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A federal judge in Washington, DC ruled yesterday that the Dakota Access Pipeline must shut down and empty all its oil until the government completes an environmental review of the pipeline’s impacts, giving the Standing Rock Sioux Tribe, whose reservation lies downstream, a huge victory. Similarly, late in the day, the Supreme Court refused to overturn the order of a district judge that shut down construction of parts of the Keystone XL pipeline so it is also blocked for now. But, but, but — the Supreme Court agreed, without any explanation, to the Trump Administration’s request to allow construction to continue on all other pipeline projects covered by the same flawed nationwide permit as the Keystone XL pipeline.
Why It Matters: The Dakota and Keystone XL good news is tempered by the fact that numerous other pipeline projects can go ahead despite their inadequate permit unless they are individually challenged in court and blocked. The “split” decision by the Supreme Court to rule against Keystone but let every other pipeline project go forward will lead to further litigation and uncertainty — ultimately a lose-lose. Ironically, Dominion Energy shuttered its Atlantic Coast Pipeline (ACP) project yesterday arguing that construction was blocked by the very order the Supreme Court threw out today. Despite today’s SCOTUS ruling, it should remain canceled — the ACP has too many environmental justice issues to move ahead.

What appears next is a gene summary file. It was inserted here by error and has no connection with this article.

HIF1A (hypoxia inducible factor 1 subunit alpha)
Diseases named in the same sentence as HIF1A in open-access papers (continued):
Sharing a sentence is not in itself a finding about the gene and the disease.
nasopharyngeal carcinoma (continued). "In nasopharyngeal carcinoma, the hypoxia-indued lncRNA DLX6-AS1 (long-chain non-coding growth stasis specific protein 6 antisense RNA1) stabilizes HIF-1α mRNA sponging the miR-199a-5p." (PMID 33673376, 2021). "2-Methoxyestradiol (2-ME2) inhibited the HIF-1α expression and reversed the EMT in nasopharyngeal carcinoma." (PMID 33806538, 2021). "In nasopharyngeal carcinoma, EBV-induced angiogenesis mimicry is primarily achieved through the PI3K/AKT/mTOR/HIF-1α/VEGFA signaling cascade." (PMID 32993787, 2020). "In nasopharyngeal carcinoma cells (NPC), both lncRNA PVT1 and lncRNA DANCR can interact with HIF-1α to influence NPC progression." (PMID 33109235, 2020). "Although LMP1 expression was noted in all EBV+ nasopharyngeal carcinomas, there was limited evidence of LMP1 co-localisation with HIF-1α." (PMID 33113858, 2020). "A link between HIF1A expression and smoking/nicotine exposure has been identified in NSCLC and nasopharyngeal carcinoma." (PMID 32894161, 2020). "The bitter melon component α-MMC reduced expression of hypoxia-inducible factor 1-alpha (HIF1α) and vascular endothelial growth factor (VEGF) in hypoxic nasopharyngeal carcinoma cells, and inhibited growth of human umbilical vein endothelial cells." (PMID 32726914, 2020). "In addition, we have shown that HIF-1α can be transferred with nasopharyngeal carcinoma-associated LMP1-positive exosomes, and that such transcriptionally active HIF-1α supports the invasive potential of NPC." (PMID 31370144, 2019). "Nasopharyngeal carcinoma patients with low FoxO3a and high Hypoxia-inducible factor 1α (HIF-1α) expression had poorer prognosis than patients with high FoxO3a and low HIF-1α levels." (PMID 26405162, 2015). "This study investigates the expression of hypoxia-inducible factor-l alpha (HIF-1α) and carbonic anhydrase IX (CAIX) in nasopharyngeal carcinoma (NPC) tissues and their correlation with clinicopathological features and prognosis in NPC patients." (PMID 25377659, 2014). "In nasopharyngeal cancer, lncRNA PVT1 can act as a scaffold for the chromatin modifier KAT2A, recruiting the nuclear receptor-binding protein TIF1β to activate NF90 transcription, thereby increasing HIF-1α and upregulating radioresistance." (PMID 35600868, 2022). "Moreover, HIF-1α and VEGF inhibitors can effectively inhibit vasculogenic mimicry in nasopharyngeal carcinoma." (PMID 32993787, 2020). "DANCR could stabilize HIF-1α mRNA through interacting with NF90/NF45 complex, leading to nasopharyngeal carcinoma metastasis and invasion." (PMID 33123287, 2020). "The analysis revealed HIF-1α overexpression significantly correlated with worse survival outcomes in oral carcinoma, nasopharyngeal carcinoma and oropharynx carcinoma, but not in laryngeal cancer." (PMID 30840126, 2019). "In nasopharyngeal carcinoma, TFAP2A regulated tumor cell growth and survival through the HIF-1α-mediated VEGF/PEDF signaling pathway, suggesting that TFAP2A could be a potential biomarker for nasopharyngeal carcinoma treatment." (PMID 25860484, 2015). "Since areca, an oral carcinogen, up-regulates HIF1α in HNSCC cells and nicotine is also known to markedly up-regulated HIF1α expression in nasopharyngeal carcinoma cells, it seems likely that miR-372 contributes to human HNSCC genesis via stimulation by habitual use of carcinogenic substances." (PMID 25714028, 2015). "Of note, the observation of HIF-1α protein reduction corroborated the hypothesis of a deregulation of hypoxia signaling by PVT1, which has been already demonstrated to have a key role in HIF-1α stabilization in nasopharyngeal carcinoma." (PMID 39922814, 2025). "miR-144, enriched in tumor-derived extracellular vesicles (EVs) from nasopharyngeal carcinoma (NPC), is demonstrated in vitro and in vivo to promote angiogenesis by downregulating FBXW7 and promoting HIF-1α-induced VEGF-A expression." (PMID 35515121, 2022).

By Natasha Lasky, ODP Staff Writer Cities across the US are transitioning their buildings to clean energy, which would mean banning natural gas in new construction and promoting electric appliances. But the question remains whether or not infrastructure — foundational and historic — is ready to handle such a demand for electricity. Why this […]
As more people around the nation are taking to the roads and skies for their vaccinated vacations, one car rental company is making it easier for folks to not only travel in style, but travel green. Hertz has announced that it will be purchasing 100,000 Tesla electric vehicles by the end of 2022 alongside an […]
By Ashira Morris, ODP Staff Writer Last year, the average American household experienced eight hours without power, as storms hammered electrical systems built with less erratic climate conditions in mind. That average outage time is double what it was five years ago. But only looking at the average obscures the experience of people who lived […]
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